FINALLY CROSSING THAT THRESHOLD
This unidentified house is not the house in the story
but representative of the house described.
but representative of the house described.
Tucked away in a New England town and down a long lane, is an ancient saltbox house. Nobody that I knew had ever seen it other than in some long out of print books on old houses. Don’t we all know houses that we have seen and fervently wished we could get inside? Well, this is the house that was on my wish list.
This particular property belonged to a very protective lady who had inherited the treasure from her parents complete with all the furniture and accessories that one would hope to find in a first period house.
The house was tantamount to a fabulous museum the only problem being that it was not open to the public; not ever. At least one hundred years ago it became the guest house on the property on which a large house had been built with all the modern conveniences of that day allowing the old house to remain untouched. By the time I was aware of this hidden treasure, it was no longer used at all, even for guests.
Everyone knew that I had studied the photos in books and would do anything to cross the threshold of this ancient, and unspoiled house. And as luck would have it, my chance to see it materialized right out of the blue through a mutual friend. Several others decided to tag along until there were perhaps five of us who would be experiencing this superb treat.
On the appointed day we arrived at the newer big house where our hostess lived. There was only a path leading down to the old house some distance away. After exiting our vehicles we went to the door of the main house. We knocked and called the owner’s name repeatedly. There was no response. We stood around considering what to do next. The owner’s car was there but where was she?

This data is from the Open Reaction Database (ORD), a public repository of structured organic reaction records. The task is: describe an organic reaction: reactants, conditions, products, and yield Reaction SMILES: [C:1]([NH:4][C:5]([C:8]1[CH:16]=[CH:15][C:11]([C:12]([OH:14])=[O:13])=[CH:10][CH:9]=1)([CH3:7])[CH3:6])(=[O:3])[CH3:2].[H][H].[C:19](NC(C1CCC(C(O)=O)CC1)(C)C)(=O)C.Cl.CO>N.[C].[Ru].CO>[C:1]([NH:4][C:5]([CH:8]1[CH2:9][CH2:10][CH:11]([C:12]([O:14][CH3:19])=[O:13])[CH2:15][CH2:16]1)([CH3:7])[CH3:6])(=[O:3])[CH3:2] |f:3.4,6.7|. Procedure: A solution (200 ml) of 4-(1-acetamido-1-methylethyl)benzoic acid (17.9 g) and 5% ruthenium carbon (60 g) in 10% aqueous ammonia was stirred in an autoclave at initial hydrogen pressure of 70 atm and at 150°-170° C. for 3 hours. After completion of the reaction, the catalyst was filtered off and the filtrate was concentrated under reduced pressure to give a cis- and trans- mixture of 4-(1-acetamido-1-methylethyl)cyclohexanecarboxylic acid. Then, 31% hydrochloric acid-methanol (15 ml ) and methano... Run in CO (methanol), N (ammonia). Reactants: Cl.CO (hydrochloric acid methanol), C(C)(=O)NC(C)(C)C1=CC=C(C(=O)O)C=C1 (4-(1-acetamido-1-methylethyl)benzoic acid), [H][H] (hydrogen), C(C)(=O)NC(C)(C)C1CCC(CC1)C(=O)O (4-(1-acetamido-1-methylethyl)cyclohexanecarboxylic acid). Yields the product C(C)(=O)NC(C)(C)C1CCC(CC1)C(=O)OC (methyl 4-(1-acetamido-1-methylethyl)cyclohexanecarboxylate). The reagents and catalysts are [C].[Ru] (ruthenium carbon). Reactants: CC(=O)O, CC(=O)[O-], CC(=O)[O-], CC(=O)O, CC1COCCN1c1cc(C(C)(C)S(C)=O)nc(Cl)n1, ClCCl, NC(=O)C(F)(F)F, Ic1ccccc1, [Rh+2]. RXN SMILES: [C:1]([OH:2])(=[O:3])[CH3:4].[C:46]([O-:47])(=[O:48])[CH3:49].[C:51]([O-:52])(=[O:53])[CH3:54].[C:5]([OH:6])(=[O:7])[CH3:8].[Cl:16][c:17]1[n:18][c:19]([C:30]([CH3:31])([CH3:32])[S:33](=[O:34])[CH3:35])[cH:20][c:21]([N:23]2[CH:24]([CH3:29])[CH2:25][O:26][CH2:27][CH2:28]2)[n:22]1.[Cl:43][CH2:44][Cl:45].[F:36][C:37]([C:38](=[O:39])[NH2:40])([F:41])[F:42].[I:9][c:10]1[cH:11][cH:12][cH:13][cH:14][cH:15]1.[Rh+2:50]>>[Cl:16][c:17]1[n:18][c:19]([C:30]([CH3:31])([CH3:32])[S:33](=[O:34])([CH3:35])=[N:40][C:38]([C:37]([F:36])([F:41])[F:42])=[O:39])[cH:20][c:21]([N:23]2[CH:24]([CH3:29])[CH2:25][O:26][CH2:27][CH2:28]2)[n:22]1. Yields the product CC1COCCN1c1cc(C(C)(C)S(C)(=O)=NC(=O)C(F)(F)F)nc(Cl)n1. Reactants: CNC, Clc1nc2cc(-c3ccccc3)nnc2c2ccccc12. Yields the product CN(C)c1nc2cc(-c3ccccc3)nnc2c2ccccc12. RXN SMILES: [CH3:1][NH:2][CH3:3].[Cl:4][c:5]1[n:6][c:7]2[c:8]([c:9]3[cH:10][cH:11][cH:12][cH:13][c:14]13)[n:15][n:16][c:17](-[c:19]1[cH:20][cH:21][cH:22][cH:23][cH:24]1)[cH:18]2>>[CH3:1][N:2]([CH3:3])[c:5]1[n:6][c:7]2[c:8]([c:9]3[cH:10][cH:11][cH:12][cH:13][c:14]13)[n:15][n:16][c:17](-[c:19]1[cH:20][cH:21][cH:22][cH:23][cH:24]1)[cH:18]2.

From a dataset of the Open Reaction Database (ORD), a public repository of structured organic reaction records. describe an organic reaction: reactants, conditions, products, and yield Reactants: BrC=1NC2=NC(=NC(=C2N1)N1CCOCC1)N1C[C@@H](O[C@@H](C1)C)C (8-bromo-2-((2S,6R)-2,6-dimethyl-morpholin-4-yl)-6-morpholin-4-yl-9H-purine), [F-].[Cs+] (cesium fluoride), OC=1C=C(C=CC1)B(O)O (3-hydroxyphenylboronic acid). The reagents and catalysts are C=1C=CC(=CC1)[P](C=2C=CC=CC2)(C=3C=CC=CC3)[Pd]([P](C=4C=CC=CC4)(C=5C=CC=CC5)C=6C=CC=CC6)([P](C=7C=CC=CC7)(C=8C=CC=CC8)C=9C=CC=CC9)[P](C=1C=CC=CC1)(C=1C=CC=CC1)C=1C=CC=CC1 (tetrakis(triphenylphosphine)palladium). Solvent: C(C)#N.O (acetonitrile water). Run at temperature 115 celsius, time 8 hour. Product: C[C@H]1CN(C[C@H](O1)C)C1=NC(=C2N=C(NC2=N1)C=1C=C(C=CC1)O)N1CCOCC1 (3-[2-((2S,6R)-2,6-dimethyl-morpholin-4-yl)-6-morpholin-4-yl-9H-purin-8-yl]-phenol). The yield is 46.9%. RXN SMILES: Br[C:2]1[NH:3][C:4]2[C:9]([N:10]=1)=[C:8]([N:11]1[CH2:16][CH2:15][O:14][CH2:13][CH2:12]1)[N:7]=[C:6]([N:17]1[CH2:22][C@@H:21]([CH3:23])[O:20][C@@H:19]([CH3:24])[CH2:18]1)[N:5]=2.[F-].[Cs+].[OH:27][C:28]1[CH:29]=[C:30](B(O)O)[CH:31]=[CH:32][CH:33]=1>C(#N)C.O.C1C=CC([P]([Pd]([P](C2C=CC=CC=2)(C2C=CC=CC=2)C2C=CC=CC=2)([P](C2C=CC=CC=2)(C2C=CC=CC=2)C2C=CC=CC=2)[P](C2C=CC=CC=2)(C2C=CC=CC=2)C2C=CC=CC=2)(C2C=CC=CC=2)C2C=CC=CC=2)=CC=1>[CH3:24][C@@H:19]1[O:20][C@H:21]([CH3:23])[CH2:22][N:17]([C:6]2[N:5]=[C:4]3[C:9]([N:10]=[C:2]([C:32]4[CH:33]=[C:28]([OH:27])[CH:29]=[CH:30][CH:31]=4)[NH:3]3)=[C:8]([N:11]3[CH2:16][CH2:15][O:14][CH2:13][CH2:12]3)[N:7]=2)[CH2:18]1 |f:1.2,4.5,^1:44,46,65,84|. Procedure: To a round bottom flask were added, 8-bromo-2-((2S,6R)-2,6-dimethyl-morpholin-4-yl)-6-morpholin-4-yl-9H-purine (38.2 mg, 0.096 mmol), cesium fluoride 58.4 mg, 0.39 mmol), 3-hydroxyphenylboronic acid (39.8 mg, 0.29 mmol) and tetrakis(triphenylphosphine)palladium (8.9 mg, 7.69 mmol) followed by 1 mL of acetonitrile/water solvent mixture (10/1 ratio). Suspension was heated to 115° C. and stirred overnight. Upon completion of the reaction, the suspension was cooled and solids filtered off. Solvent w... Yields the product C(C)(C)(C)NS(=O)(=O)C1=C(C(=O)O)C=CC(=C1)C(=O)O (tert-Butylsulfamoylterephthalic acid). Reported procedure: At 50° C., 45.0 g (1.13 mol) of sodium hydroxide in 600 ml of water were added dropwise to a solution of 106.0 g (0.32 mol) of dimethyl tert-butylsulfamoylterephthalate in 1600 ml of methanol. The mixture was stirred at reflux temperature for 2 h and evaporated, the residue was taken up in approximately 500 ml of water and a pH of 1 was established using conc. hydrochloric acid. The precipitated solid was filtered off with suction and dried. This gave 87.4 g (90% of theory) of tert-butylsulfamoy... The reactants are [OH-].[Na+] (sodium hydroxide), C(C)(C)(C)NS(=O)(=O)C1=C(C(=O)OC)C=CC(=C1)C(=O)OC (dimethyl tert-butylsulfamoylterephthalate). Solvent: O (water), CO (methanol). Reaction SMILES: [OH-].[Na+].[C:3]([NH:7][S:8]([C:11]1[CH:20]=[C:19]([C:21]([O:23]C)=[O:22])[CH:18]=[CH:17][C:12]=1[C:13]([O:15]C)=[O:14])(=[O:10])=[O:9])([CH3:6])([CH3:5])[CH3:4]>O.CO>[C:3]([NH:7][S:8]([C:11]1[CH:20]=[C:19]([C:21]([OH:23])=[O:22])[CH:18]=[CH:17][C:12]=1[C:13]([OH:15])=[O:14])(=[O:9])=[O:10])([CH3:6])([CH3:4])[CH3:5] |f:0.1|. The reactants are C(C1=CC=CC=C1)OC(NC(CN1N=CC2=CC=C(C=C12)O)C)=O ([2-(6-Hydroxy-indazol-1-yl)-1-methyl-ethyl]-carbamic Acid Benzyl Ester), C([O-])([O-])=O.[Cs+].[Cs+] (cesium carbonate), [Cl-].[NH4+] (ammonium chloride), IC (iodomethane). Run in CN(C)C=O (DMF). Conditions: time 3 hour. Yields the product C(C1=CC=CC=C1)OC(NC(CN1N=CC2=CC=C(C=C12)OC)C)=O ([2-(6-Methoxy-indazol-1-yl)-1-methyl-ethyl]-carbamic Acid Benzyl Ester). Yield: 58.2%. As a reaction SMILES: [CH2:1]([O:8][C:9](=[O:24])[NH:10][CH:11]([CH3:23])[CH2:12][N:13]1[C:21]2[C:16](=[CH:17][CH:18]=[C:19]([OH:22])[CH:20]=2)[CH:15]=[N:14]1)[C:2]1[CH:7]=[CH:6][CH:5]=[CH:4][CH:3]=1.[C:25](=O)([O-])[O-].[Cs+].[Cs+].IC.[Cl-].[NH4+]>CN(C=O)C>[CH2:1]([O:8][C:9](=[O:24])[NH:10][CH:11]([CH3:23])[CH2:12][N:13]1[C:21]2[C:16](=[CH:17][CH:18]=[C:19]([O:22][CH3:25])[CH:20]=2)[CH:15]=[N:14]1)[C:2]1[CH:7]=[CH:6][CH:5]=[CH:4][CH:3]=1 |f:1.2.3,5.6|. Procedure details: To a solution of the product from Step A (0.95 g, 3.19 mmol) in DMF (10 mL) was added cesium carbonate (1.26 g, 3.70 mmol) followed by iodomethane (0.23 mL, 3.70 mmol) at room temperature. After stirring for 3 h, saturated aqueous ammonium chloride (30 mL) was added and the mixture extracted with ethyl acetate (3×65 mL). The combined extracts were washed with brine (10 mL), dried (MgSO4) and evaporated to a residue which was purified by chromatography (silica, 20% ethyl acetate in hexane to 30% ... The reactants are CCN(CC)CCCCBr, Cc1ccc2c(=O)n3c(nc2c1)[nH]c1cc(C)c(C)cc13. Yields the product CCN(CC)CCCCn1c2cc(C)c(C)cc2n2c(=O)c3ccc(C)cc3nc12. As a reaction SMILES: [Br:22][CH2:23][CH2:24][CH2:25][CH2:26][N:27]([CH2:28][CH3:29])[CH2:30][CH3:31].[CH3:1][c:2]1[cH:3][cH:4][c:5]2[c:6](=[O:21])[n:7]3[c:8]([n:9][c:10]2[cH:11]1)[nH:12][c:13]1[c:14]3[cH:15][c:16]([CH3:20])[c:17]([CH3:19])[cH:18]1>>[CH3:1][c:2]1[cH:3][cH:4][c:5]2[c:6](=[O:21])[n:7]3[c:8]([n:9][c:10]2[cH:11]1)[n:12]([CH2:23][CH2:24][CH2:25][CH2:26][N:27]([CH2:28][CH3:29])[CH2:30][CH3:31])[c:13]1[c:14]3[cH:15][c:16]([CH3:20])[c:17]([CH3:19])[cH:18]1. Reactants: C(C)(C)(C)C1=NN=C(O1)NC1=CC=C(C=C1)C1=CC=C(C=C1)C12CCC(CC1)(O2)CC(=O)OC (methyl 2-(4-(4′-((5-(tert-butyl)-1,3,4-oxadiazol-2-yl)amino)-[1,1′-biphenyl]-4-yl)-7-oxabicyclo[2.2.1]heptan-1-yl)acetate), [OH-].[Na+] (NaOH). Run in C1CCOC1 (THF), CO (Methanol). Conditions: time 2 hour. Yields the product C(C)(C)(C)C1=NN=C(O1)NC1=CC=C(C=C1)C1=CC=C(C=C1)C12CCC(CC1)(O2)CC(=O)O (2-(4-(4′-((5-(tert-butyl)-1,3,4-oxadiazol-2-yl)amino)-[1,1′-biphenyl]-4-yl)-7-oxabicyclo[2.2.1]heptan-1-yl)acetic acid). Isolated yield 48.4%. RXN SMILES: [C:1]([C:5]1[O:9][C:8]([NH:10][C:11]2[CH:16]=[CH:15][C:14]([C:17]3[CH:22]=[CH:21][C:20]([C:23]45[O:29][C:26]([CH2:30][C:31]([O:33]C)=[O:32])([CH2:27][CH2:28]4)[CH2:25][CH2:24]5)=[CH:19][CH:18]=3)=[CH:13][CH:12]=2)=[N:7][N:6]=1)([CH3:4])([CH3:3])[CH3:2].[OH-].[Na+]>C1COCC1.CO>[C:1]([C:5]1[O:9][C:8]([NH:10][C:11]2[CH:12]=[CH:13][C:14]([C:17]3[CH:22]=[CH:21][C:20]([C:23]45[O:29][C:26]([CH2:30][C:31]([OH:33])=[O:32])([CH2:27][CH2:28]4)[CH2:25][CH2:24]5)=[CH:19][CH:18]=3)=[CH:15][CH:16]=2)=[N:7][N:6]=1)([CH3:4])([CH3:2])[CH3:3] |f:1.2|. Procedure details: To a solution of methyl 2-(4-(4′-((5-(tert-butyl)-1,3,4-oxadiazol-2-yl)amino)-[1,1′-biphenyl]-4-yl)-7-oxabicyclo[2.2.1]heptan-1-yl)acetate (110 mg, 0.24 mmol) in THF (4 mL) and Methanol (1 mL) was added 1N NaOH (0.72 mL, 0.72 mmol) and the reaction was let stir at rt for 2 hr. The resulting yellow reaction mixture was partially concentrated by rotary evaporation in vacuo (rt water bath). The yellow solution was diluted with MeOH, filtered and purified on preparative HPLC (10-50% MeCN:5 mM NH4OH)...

After a period of time we concluded that she was probably waiting for us at the old house so we tentatively began to proceed slowly down the path.
Suddenly the owner came racing out of the main house screeching like a banshi ordering us to get back to the house. “No one goes down that path without me.” she admonished. So somewhat chagrined we back-tracked while she gave us a scolding and then a history lesson about the house.
Finally the moment arrived. She unlocked the door and we crossed that treasured threshold into what clearly would be a wonderful experience. Before proceeding she tested us a bit with questions such as which is older, the banister back chair or the ladder back? I passed the test with flying colors and seemed to have gained her approval a little.
As we followed her on the tour we were thrilled to be there and in great admiration of the house and its contents. She also seemed to be warming to the occasion and eventually we ended our tour in the old kitchen with its enormous cooking fireplace.
Now our hostess was really getting into this strange party of sorts. She decided we could sit around the huge fireplace and she would build a fire. How long had it been since the fireplace was used I wondered with some concern. I soon got over my doubts when I realized that sitting before this ancient fireplace in this rarest of houses was a very special event not to be taken lightly. This would be a very memorable day memorable it was for several reasons.